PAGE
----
On December 13th, 2014, the Federal Circuit affirmed the US International Trade Commission’s (ITC) determination that Suprema of South Korea and its reseller Mentalix of Plano, Texas infringe Cross Match Technologies’ US Patent No 5,900,993 (“the ’993 patent”). The Federal Circuit also affirmed the ITC’s finding that the ’993 patent is valid. Further, the ITC’s determination that Cross Match’s US Patent No 7,203,344 (“the ’344 patent”) and US Patent No 7,277,562 (“the ’562 patent”) are valid and enforceable patents remains unchanged.
“We are very pleased that the Federal Circuit agreed with the ITC that Suprema and Mentalix infringe Cross Match’s patent,” said Cross Match General Counsel, Kathryn Hutton. ”While Suprema claims it no longer sells the infringing RealScan-10 product in the United States, the fact remains that any scanners which infringe the ’993 patent are still barred from importation. There has been no adjudication that Suprema has successfully designed around our patent.”
The Federal Circuit noted that the evidence lead the ITC to conclude Suprema (1) “was willfully blind to the ’344 patent, (2) studied and emulated Cross Match’s products before willfully blinding itself to the infringing nature of Mentalix’s activities, and (3) actively encouraged those activities.” Op 10. While the Federal Circuit determined that the ITC did not have authority to ban from importation certain Suprema products that the ITC found infringed the ’344 patent because the direct infringement occurs after the products are imported, it did “not address the Commission’s other findings on the ’344 patent.” Op 26. The Federal Circuit indicated that such post-importation infringement issues should be brought before “the applicable federal court forum.” To that end, Cross Match has an infringement suit against Suprema and Mentalix pending in the U.S. District Court for the Eastern District of Texas.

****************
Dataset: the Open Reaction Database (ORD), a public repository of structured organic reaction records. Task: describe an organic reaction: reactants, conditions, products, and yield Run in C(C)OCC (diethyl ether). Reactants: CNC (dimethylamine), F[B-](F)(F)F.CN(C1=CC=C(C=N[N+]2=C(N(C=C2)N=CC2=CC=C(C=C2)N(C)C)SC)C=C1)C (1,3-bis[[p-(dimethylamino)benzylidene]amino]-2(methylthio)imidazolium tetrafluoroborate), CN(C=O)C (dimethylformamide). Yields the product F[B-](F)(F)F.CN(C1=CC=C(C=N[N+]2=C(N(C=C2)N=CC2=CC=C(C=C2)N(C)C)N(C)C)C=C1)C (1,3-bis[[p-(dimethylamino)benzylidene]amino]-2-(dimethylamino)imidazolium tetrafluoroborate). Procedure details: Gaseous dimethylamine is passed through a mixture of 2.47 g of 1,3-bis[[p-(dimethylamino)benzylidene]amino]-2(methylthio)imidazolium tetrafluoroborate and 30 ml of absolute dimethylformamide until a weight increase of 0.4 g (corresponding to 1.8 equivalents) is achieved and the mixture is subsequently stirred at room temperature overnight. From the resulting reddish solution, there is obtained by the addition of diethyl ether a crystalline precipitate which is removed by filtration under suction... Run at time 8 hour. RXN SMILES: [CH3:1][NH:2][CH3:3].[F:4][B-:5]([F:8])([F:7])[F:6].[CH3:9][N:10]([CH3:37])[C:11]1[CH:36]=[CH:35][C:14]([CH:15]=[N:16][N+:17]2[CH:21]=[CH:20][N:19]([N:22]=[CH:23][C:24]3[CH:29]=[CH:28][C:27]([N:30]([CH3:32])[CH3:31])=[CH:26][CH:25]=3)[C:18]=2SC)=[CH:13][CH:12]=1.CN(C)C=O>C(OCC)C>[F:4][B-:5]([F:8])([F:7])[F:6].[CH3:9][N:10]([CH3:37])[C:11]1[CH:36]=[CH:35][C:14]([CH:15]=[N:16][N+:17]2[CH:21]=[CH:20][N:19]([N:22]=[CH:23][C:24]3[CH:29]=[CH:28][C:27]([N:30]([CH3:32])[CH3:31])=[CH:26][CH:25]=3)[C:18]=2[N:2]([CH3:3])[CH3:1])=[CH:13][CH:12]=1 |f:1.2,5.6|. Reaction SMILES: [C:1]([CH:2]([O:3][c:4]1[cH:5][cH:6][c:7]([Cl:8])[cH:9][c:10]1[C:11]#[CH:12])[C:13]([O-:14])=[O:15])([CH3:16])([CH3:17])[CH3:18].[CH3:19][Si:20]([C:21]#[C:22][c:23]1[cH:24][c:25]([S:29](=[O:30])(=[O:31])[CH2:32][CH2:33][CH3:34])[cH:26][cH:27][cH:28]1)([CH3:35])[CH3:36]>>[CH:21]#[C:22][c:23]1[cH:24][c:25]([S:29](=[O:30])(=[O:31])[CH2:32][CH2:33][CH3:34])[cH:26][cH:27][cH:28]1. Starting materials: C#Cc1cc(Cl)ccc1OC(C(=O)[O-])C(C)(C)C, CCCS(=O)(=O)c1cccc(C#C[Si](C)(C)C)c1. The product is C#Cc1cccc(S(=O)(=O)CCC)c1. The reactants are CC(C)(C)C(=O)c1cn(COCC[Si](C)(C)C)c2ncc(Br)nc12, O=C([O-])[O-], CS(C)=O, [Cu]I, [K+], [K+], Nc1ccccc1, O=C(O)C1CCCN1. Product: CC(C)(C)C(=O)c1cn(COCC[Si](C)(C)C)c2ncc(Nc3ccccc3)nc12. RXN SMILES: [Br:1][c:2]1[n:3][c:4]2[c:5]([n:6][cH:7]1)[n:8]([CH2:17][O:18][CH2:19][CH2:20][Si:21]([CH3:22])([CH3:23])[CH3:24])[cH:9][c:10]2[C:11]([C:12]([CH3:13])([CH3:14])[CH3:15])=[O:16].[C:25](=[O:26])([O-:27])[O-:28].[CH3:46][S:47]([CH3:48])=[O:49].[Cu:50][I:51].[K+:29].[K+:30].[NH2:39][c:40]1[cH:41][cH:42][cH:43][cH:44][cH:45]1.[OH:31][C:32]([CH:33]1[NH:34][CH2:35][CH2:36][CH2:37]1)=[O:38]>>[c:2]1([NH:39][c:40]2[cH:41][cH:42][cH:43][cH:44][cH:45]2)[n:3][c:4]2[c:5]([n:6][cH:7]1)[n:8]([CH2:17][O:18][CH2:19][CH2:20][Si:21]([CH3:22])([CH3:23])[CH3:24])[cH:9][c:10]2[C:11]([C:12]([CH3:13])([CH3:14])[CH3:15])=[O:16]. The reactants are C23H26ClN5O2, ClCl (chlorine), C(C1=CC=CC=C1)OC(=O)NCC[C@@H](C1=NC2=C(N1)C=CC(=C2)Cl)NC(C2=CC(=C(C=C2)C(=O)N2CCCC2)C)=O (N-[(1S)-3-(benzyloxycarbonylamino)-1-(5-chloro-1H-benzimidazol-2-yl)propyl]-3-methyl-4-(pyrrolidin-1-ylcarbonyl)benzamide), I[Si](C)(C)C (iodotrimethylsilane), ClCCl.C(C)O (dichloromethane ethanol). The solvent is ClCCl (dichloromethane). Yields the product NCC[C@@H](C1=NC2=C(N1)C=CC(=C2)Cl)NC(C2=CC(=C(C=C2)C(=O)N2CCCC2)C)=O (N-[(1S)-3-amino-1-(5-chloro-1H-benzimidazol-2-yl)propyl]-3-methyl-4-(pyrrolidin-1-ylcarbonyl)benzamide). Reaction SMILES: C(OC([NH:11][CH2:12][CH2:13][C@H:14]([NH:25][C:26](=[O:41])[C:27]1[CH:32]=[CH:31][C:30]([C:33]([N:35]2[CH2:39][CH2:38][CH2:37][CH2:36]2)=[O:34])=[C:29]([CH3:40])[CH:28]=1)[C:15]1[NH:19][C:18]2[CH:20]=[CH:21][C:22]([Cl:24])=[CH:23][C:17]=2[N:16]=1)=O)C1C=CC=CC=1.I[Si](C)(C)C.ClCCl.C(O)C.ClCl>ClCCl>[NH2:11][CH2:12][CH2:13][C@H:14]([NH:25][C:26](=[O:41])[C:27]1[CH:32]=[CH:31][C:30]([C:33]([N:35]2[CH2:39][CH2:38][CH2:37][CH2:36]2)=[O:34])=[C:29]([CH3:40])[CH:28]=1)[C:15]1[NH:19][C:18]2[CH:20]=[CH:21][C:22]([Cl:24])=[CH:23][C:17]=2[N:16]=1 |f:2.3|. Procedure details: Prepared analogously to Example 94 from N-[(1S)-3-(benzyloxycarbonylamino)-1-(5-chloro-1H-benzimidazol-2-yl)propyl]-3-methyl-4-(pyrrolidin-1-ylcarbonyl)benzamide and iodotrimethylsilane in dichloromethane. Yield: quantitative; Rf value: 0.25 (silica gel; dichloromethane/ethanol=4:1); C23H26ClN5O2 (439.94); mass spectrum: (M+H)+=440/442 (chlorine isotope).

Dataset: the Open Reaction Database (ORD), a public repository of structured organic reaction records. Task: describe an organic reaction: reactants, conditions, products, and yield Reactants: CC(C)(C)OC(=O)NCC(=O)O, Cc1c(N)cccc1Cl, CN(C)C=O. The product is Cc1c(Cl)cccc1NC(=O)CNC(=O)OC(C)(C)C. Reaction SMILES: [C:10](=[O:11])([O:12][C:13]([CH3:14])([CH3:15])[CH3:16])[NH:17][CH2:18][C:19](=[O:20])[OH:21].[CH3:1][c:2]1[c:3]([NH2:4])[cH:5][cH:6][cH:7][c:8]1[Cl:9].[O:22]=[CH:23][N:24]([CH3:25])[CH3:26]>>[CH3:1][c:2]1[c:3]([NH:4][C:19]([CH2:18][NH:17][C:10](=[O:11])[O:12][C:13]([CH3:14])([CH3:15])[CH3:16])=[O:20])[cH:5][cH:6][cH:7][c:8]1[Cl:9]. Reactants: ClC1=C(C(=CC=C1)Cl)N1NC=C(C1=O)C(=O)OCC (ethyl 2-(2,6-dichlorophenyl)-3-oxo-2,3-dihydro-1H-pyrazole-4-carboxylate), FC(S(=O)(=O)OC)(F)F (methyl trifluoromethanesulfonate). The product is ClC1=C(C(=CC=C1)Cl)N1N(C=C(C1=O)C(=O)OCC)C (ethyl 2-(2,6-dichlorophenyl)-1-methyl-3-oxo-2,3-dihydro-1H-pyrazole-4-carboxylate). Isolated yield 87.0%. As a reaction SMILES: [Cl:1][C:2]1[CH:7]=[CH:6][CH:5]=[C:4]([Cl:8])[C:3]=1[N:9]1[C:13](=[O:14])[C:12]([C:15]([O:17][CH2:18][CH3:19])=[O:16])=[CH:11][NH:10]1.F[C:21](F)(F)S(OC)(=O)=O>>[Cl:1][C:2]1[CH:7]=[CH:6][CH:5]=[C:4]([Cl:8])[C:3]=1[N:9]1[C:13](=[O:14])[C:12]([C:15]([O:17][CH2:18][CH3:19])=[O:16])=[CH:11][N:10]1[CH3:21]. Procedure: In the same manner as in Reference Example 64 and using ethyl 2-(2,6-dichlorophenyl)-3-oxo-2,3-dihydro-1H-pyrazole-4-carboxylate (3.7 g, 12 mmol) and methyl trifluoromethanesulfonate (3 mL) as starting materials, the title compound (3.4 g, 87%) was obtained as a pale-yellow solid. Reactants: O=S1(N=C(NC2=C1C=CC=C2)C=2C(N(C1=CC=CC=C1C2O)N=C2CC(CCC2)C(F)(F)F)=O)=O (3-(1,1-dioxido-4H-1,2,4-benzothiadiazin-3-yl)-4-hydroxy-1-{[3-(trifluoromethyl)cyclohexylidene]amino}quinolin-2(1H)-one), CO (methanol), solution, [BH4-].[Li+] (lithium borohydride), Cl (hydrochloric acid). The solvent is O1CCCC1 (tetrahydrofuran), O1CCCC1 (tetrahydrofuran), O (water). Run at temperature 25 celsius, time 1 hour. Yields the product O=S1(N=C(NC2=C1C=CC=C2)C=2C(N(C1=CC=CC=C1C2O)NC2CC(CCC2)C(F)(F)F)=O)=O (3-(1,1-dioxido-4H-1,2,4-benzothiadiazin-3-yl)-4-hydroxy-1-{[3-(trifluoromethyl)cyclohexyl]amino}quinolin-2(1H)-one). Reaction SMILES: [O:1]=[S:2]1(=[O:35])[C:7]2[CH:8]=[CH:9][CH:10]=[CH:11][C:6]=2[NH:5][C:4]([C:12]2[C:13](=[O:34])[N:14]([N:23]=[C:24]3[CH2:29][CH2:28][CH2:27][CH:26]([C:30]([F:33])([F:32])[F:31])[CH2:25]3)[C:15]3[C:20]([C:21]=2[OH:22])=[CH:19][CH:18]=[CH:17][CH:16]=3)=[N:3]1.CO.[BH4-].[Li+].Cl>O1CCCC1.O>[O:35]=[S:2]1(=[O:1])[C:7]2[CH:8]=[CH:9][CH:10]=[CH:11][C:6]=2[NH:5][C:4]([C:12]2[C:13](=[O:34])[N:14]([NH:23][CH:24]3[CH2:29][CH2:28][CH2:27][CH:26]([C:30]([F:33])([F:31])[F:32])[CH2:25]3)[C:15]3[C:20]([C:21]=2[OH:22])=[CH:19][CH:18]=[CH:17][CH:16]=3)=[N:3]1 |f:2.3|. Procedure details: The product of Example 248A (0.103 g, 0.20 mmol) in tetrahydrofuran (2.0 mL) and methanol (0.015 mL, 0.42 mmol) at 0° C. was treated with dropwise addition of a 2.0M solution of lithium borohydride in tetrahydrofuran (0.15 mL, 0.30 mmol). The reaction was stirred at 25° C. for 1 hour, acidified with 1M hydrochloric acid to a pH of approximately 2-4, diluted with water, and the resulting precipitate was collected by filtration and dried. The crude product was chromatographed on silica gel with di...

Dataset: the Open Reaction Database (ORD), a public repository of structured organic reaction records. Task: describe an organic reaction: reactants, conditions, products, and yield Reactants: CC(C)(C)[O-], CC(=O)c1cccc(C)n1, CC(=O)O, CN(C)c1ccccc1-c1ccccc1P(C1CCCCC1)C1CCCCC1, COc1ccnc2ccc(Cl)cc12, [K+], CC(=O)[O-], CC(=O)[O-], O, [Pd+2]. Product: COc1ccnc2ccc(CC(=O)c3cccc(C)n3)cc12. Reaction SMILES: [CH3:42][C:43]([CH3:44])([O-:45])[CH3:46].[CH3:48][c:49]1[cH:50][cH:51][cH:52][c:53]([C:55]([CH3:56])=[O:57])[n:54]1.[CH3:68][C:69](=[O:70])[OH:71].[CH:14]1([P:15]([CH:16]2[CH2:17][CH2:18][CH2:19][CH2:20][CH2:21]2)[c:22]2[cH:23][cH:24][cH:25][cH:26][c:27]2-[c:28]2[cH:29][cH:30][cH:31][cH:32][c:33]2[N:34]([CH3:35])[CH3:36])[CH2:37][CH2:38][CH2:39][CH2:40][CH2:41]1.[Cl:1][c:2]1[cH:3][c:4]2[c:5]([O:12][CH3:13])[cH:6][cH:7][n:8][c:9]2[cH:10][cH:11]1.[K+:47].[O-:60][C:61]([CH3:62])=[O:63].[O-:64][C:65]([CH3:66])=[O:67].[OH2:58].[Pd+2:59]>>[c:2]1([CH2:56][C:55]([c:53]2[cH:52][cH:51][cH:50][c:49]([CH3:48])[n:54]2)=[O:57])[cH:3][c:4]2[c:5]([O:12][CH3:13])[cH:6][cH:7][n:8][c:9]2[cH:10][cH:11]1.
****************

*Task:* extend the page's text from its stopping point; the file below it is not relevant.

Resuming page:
The Federal Circuit affirmed the ITC’s determination that integrated biometric capture devices with computer processing functionality, such as Cross Match’s SEEK, practice the ’562 patent.
Ms Hutton added, “This decision upholds important intellectual property rights and provides Cross Match with the basis for future enforcement activities where necessary.”